Exclusive: Gavin Williamson insists he wants more foreign students to come to Britain
The Government is extending an exchange scheme to help disadvantaged pupils travel abroad after suffering a backlash over the Erasmus programme, i can reveal.
Education Secretary Gavin Williamson will announce that the international school exchange programme, which provides money for schools in England to take their pupils abroad, will continue for another year and will also apply to children in Years 5 and 6 rather than just senior school pupils, as it does currently.
The news comes after the Conservatives were accused of closing off opportunities for young people to study abroad, by refusing to guarantee that Britain will continue to participate in Erasmus after Brexit. The EU-led Erasmus programme is designed to facilitate student exchanges within Europe.
Speaking at a conference in London, Mr Williamson will insist that he still wants European students to come to the UK and vice versa.
Focus on technical education
He is expected to say: “Just over a week from now, the UK will leave the EU. This is the perfect opportunity to march forward and be the global leader in educating children, young people and adults. Make no mistake, I want the UK to be the best place in the world to educate your child and make the most of people’s talents.
“As we step out into the world, our doors are open and our ambitions are bold. We will continue to learn from those countries excelling in areas like maths and will share with others the lessons we have learned. We will place a bigger focus on further and technical education and will continue to welcome hundreds of thousands of the best and brightest international students to our world-class universities.”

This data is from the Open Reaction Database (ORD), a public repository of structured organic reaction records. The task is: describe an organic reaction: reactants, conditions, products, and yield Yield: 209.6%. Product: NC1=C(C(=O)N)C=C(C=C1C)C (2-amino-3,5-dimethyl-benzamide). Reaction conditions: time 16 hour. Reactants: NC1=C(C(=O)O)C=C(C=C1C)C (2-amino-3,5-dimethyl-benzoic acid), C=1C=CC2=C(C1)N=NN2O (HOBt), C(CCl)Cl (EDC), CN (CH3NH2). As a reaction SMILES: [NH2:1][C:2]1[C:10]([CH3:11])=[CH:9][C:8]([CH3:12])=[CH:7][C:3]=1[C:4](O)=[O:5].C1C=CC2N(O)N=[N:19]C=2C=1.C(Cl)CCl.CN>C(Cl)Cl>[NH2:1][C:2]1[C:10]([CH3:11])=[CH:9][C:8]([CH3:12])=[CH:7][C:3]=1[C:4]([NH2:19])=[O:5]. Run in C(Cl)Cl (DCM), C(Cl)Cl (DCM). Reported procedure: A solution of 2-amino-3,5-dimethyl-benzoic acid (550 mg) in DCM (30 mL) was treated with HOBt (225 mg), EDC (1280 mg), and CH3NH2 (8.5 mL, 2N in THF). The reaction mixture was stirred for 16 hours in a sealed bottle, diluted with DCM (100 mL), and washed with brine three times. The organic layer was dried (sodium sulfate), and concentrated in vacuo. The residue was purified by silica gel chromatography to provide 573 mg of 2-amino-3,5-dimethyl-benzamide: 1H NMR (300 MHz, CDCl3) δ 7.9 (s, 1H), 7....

The international school exchange programme, which is run by the British Council and Department for Education, will continue for at least another year at a cost of £2.5m. It provides schools which have a lot of under-privileged pupils with grants of up to £15,000 to enable them to visit twinned schools in other countries.
Fears over EU exchanges
Critics of the Government insisted the move would not make up for the potential loss of Erasmus. Liberal Democrat education spokesperson Layla Moran told i: “The Prime Minister cannot be allowed to pull the wool over our eyes. This announcement falls a long way short. Young people deserve a clear, unambiguous commitment to ensure the UK stays in Erasmus.”
Ministers have said they will seek to stay in Erasmus after Brexit, but defeated an attempt to write the ambition into law, arguing it would tie the UK’s hands during trade negotiations with the EU.
Education exports have been a growth industry for the UK which is worth £21.4bn to the economy, according to official statistics. In the latest academic year there were 486,000 international students at British universities.
Some experts have warned Brexit may make it harder to attract students both from the EU and from other parts of the world. The Government is launching a new visa from next year which allows foreign graduates to work in Britain after completing their course at a UK university.